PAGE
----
When we think of some of church history’s great preachers, we naturally think of them at the height of their ministries: preaching to thousands, organizing conferences, publishing books. But this is not where their ministries began. At one point in time, the greatest of men were unknown and inexperienced, and they had many things to learn before they became the preachers we know.
One such person was J. C. Ryle. As the Bishop of Liverpool, he would defend orthodoxy within the Church of England against modern theology, Anglo-Catholicism, and the growth of the Keswick Conference in the 19th century. But long before he ever became a bishop, his first ministry position came in 1841, the curacy in the district of Exbury within the parish of Fawley, “a dreary, desolate, solitary place.” (57) Though Ryle had been raised in a wealthy family and with fine schooling, he encountered a very different kind of people in this place:
A great number of the people had been brought up as poachers and smugglers, and were totally unaccustomed to being looked after or spoken to about their souls… Drunkenness and sin of every kind abounded. (57)
The rector who supervised him was largely absent during his time there. Not only that but “he was eaten up with caution, and seemed to me so afraid of doing wrong, that he would hardly do right.” And yet, the inexperienced Ryle set about doing whatever good he could for the people of his parish. His early ministry consisted of three main parts:
Tract distribution was not considered the work of clergymen in Ryle’s day, but Ryle would obtain unbound copies of tracts from the Religious Tract Society and bind them himself in brown paper, circulating them widely. Given his limited salary, Ryle recalls, “I was too poor to give any away. I was obliged to lend and change them.” (58) For someone who would go on to publish many books and commentaries, Ryle recognized the value of good Christian literature as a useful tool for ministry and used them for the good of his people.
Being present with the people
The tract distribution gave Ryle an excuse to visit his people in their homes, and this contributed to his influence in their lives.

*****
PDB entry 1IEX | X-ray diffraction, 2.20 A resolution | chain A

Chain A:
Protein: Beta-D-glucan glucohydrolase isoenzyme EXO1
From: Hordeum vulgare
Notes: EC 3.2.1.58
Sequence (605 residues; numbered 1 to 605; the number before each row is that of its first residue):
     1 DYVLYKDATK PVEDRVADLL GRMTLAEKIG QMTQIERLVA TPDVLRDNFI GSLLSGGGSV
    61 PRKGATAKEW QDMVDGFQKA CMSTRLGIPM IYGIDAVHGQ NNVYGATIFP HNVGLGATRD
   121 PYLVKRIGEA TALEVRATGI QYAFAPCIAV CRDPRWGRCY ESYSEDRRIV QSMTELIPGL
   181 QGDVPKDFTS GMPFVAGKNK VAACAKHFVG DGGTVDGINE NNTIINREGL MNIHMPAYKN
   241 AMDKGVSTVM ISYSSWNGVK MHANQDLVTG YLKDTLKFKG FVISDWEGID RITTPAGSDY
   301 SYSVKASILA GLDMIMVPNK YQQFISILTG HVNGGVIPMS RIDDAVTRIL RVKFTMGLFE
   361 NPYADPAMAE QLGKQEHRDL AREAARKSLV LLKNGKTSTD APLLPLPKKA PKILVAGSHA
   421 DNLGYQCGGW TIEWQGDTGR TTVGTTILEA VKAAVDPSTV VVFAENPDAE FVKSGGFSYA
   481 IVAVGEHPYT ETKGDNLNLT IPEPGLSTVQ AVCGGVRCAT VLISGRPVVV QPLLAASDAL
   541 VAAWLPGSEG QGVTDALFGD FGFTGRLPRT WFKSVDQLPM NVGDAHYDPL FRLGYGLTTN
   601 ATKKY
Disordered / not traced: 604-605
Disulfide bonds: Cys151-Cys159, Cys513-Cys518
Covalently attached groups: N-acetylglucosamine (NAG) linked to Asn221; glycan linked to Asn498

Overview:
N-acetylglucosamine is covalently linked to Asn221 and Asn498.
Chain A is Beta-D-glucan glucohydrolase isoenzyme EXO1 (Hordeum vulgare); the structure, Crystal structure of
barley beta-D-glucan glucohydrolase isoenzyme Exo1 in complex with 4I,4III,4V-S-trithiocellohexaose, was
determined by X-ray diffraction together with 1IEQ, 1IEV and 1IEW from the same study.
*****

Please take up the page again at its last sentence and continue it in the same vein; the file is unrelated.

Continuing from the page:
My regular work was … to visit, confer with, and distribute tracts among 60 families every week. … I kept a regular account of all the families in the parish and was in every house in the parish at least once a month. (59)
By any account, to visit 60 families each week is an extraordinary load, but it is the kind of work an energetic single minister can take on. Ryle also involved himself in the life of the community, even when this meant confronting the worldly lifestyles of his parishioners. On one occasion, he was called to stop a fight between two men not far from his house:
I remember walking into the right suddenly between the two combatants and insisting on their stopping. I told them they might do what they liked to me, but I would not have it if I could prevent it; the result was that the fight was stopped. The affair made a great noise at the time. … it taught me what power one man has against a multitude as long as he has right on his side. (59)
Ryle’s persistence and courage for truth began not as a bishop, but in the small acts of pastoral visitation and care.
Growing in preaching
Ryle would later say that it was not until he turned fifty that he learned how to preach, but that learning began during this time. He was responsible for two sermons on Sunday, and two expository lectures during the week. He had learned about preaching in the halls of Oxford, but bringing God’s Word to an agricultural congregation on a hot afternoon after lunch was a far more difficult task. In his tract, ‘Simplicity in Preaching,’ Ryle tells of a farm labourer who enjoyed Sunday more than any other day “because I sit comfortably in church, put up my legs, have nothing to think about, and just go to sleep.”
Ryle set about using his first year of preaching as a series of experiments and in the end he found that expounding “a short pithy text” did more good for his people than preaching through long passages of Scripture. He also learned that he could not simply open his Bible, take the first text that he found, “and write off a sermon in two or three hours.” (61) Any such attempts met in failure. Ryle learned the importance of study, preparation, and crafting a sermon with just the right words:
It is an extremely difficult thing to write simple, clear, perspicuous and forcible English… To use very long words, to seem very learned… is very easy work. But to write what will stick, to speak or write that which at once pleases and is understood, and becomes assimilated with a hearer’s mind and a thing never forgotten – that, we may depend on it, is a very difficult thing and a very rare attainment. (60)
These lessons and disciplines in preaching would lay a foundation for a preaching ministry that continues to have influence today.
Pastors are often tempted to be dissatisfied with their churches and long for greater prominence and larger congregations. But this dissatisfaction is part of the enemy’s lies and such outcomes must be left to the Lord. Instead we should see that God is also at work even in less than ideal situations. Ryle’s early life teaches us the importance of not despising small beginnings (Zech. 4:10), but serving faithfully wherever God has placed you. Because it is during these times that God is preparing and equipping us to serve Him.
 All page references from Murray, Iain H. J. C. Ryle: Prepared to Stand Alone. Edinburgh: The Banner of Truth Trust, 2016.